Essays

On Going Outside

What Edgar Allan Poe taught me about life post-lockdown

Emily Ogden
Graphic with open door and sheer curtains by Tung Chau.
Illustration by Tung Chau

At the beginning of Edgar Allan Poe’s short story “The Man of the Crowd” (1840), the narrator sits in a London coffee house, having recently recovered from long illness. He is elated. “Merely to breathe was enjoyment,” he comments—a sentiment some might recall from the past summer’s brief maskless interval. “He remembers, and fervently desires to remember, everything,” Charles Baudelaire wrote of this narrator in his essay “The Painter of Modern Life” (1863). For Baudelaire, Poe’s character is a flâneur: he walks the city infinitely sensitized to its atmosphere, covetous of the surface of things. The narrator greedily soaks in people’s fashion choices, detecting the real social condition of passersby from the too-bright shine of a boot, the rubbed corner of a hand-me-down waistcoat.

Then a man appears whom he can’t read. The man’s threadbare cloak gapes, leaving a diamond and a dagger momentarily visible. Gripped by this accidental disclosure, the narrator rushes out into the street to stalk the man. “It was well said of a certain German book that ‘er lasst sich nicht lesen’—it does not permit itself to be read,” the narrator comments, and “there are some secrets which do not permit themselves to be told.” The daggered passerby is illegible; he carries the burden of some secret crime. But why does an unspeakable confession attract the sick man when he returns to public life? What do we hunger for when, confined to our rooms, we long for crowds?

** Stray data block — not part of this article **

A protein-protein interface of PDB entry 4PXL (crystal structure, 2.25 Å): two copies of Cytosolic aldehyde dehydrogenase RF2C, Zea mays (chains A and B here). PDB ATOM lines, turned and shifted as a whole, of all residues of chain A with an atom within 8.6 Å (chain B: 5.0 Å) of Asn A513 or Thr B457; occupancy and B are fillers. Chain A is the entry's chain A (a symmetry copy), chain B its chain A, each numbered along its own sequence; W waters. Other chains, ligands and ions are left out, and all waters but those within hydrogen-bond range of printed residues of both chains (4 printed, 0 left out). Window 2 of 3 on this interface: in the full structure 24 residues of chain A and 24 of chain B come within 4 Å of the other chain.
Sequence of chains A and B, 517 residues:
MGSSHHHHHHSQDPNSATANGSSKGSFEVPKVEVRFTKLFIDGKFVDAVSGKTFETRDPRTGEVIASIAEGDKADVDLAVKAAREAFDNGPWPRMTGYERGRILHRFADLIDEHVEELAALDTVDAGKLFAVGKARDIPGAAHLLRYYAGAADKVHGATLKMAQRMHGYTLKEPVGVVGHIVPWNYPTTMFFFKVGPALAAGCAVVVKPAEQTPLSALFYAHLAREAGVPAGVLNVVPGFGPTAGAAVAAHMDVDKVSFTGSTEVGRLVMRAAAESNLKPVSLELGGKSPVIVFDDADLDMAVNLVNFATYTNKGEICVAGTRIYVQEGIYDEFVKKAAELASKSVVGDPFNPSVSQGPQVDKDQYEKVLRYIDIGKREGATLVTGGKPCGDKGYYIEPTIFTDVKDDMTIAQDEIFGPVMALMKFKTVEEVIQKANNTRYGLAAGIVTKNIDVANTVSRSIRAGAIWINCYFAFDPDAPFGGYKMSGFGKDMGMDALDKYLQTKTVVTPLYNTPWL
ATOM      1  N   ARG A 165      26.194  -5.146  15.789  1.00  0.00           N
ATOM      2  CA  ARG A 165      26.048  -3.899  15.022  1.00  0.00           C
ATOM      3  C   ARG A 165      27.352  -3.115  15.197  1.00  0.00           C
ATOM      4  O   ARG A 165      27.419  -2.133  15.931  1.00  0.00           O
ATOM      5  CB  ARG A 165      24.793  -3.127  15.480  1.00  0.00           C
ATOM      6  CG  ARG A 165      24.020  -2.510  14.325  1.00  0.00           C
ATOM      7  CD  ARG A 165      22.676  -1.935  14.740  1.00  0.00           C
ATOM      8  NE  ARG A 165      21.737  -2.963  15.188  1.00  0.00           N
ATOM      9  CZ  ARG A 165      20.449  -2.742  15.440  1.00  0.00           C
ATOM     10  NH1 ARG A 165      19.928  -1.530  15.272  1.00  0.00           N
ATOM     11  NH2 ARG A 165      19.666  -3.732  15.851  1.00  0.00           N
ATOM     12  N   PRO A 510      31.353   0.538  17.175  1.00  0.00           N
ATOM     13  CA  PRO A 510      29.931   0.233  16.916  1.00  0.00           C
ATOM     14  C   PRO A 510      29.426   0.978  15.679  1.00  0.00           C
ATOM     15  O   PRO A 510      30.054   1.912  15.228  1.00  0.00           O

A year of staying indoors had left me unhabituated to my wardrobe.

Our bodies enjoy permissions in the sickroom that they lose in public: they can vomit, secrete, flop sweat, breakthrough bleed, break down. They may seep through fabric. To dress is to stem these tides. Part of what exhilarates Poe’s convalescent, sitting in his window, is that he has succeeded in restoring the integrity of his body in others’ presence. Part of what eats at him is that he may not have succeeded; hence the threat the gaping cloak represents. Or so it seemed to me when I, too, returned to the coffee shop after long confinement. A year of staying indoors had left me unhabituated to my wardrobe. I was all too aware of my shirtdress, its flimsiness, its sham coherence. The dress was loose. I could feel questions at the cloth’s edge: Did it cover my ass? Was it marked with sweat, or blood? Did I leave anything behind at the table—a book, my sunglasses, a sweat stain on the chair? Am I holding it together? I felt the narrator’s prickling naked paranoia along the edges of my own clothing. It seemed to me I knew, for the first time, what “The Man of the Crowd” was about. It was about clothing yourself again in front of strangers, and about the fear of breakdown that gives urgency to such an effort.